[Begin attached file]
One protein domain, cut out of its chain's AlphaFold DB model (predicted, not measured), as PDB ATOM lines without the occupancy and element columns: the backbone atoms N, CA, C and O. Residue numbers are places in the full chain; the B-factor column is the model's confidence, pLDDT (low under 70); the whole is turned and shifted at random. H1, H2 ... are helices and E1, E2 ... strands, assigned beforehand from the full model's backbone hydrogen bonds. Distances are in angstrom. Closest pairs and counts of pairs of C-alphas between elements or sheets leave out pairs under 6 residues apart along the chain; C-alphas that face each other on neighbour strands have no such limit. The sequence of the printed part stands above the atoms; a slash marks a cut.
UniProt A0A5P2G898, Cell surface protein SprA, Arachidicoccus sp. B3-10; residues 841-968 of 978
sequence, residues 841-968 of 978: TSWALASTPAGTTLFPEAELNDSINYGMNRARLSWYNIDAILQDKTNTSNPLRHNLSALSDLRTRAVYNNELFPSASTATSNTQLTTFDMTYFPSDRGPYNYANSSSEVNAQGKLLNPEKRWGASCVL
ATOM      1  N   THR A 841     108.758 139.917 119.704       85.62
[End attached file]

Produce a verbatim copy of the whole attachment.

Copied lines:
One protein domain, cut out of its chain's AlphaFold DB model (predicted, not measured), as PDB ATOM lines without the occupancy and element columns: the backbone atoms N, CA, C and O. Residue numbers are places in the full chain; the B-factor column is the model's confidence, pLDDT (low under 70); the whole is turned and shifted at random. H1, H2 ... are helices and E1, E2 ... strands, assigned beforehand from the full model's backbone hydrogen bonds. Distances are in angstrom. Closest pairs and counts of pairs of C-alphas between elements or sheets leave out pairs under 6 residues apart along the chain; C-alphas that face each other on neighbour strands have no such limit. The sequence of the printed part stands above the atoms; a slash marks a cut.
UniProt A0A5P2G898, Cell surface protein SprA, Arachidicoccus sp. B3-10; residues 841-968 of 978
sequence, residues 841-968 of 978: TSWALASTPAGTTLFPEAELNDSINYGMNRARLSWYNIDAILQDKTNTSNPLRHNLSALSDLRTRAVYNNELFPSASTATSNTQLTTFDMTYFPSDRGPYNYANSSSEVNAQGKLLNPEKRWGASCVL
ATOM      1  N   THR A 841     108.758 139.917 119.704       85.62